Tax Law

I Thought the ‘Dodgers’ Were a Baseball Team?

There's a report that's getting a lot of attention this morning that concludes that many large U.S. corporations paid little or no corporate income taxes between 2008 and 2010 even though they raked in millions of dollars. The report, prepared by the interest group Citizens for Tax Justice and the Institute on Taxation and Economic Policy, refers to these companies as "tax dodgers."

According to Webster's Dictionary (definition 2), a dodger is "a tricky, dishonest person; shifty rascal." Query: If you minimize your taxes, on behalf of your shareholders, by honestly applying the tax laws as they exist are you really a shifty rascal?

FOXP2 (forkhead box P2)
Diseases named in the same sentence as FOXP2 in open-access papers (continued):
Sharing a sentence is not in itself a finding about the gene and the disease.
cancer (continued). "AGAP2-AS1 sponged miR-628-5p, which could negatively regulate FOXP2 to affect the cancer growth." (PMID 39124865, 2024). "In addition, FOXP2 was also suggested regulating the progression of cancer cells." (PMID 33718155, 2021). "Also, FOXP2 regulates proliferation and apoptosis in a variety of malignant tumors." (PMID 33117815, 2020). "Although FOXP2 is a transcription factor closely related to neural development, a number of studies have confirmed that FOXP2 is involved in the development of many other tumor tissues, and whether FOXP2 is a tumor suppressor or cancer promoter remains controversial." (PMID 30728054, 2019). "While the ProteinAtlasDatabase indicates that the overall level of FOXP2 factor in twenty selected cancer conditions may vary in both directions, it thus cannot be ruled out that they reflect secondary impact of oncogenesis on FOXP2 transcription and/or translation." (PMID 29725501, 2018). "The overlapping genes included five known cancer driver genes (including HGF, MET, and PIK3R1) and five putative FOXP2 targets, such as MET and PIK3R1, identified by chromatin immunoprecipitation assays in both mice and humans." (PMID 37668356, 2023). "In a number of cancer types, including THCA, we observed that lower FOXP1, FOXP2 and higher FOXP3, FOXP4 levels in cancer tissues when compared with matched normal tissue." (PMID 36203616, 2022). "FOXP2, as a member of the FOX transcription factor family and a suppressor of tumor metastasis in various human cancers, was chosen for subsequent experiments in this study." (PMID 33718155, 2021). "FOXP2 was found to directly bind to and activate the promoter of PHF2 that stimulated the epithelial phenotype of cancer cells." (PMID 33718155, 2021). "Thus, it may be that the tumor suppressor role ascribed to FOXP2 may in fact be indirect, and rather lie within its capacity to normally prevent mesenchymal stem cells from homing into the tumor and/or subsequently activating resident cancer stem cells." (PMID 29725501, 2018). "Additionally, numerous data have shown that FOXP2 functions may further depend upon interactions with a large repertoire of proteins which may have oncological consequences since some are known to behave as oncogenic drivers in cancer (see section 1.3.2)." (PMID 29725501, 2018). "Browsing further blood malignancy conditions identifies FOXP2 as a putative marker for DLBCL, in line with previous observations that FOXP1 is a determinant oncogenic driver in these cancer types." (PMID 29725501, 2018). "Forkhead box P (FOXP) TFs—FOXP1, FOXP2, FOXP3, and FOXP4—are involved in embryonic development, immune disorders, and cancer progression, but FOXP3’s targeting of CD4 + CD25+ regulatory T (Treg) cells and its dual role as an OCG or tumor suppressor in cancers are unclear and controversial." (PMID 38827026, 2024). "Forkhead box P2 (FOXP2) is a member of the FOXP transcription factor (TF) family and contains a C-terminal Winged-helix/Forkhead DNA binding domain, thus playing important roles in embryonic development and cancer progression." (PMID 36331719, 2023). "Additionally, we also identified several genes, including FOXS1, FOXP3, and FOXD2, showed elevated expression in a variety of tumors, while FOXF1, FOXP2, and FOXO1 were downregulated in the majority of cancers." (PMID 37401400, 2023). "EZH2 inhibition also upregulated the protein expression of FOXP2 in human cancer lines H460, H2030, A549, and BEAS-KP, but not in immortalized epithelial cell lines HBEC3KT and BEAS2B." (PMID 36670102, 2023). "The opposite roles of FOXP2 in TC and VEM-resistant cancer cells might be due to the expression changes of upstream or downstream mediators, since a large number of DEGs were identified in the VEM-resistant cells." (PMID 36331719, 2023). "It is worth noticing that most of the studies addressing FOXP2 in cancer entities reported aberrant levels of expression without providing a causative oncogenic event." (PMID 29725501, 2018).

The report says that "the federal tax code ostensibly requires big corporations to pay a 35 percent corporate income tax rate." No it doesn't. It applies a maximum marginal tax rate of 35 percent on "so much of a [company's] taxable income as exceeds $10,000,000" (IRC section 11). None of us pay the highest marginal rate on all the income we earn. Insinuating that corporations don't pay their fair share unless they pay 35 percent in income taxes on all of what they earn isn't, well, fair....


View TaxAnalysts' Chris Bergin's opinion in its entirety on

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